Friday, December 22, 2017

The Last Tourism Minister?

No one from the hoteliers or the tourism sector in general was present at government HQ for the swearing-in of Bel Busquets as vice-president and tourism minister. It was apparently the first time that a tourism minister has taken office without the hoteliers having been represented. Their absence was downplayed. The hoteliers were holding an assembly and they were also having their Christmas lunch. So, no controversy there, then.

Whatever the hoteliers and the rest of the tourism industry in the Balearics think about Busquets, they're just going to have to get on with things and try and get on with her. In pure political terms they do at least know what the agenda is: the same as with Biel Barceló. But even sharp division on policies, such as the tourist tax, can be made to appear friendly enough; it depends on the individuals. Barceló and Inma Benito, no longer the hoteliers president, did at least seem to get on. It was a tribute to both that they did.

Busquets, for her part, has been coming out with the normal stuff about dialogue. In fact, she went one step further than normal; there is to be "maximum consensus and dialogue", once Christmas and the Kings are out of the way and everyone can get back to work. If there was ever going to be a good time for her to take office, it has been now, especially as the hoteliers were tucking into their turkey (or whatever) and donning the hats from their crackers at the very moment she was uttering her oath.

In addition to this maximum consensus and dialogue, Busquets trotted out all the other clichés. For instance, the tourist tax is for improving "the territory and the people"; the tax "takes advantage of benefits from tourism to make policies for protecting the territory". Yes, Bel, I think we've all got that message.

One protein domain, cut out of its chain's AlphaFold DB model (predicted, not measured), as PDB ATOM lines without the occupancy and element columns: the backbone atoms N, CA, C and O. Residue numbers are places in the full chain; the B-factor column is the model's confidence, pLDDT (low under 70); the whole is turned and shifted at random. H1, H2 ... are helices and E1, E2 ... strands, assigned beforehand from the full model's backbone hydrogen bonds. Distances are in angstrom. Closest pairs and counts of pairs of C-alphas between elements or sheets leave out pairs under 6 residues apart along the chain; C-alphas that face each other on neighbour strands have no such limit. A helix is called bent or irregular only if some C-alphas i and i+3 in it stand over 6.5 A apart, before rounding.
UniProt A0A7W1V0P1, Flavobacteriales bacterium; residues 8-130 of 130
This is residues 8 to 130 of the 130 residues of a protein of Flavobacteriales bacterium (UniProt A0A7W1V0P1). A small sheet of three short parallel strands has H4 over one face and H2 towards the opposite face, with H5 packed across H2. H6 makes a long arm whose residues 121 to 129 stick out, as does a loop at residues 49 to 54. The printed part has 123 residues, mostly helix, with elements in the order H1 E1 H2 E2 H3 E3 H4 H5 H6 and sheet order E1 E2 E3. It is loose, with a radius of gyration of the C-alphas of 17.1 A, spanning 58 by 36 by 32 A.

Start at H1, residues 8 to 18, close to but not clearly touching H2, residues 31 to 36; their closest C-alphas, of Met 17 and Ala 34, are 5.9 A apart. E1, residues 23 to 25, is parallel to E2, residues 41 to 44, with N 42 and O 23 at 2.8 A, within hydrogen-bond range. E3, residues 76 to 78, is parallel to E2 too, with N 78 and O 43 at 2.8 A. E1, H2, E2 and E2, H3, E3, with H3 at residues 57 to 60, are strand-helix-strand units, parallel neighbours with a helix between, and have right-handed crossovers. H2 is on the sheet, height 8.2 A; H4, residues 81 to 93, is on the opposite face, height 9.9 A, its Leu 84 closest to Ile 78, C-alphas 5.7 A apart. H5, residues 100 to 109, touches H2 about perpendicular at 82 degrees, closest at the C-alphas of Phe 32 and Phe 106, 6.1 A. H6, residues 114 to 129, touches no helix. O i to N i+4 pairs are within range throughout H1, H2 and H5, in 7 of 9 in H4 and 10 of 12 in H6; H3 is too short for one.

The tourism industry should not fear, or so it would appear, as Bel stated that she is not opposed to tourism. Which was good of her. It would be strange indeed for a tourism minister to be opposed to the very thing she is supposed to be responsible for. But then these are strange times, not least because - and despite the government's "agreements for change" (to which she naturally referred) - most of the government and the whole of the non-government didn't want her. President Armengol had wanted an independent and a "consensual" person at the ministry's helm. So had Mae de la Concha, the Podemos general secretary. The PP and the opposition had wanted anyone but another member of Més.

But Bel is now minister, so all that reluctance - as Biel Barceló has noted - should be forgotten. One wonders if it will be. Hers is a peculiar appointment; there are no two ways about it. Even more peculiar, however, is the possibility that she might just be the last Balearic tourism minister. Barceló has suggested there may not be the need for one in future. This is because of all those tourism responsibilities being transferred to the island councils.

So, maybe this is the point we should all get our heads around. Bel isn't opposed to tourism. She's perfectly in favour of it, with other institutions running it. Bel, the tourism minister who called time on the tourism ministry.

No comments: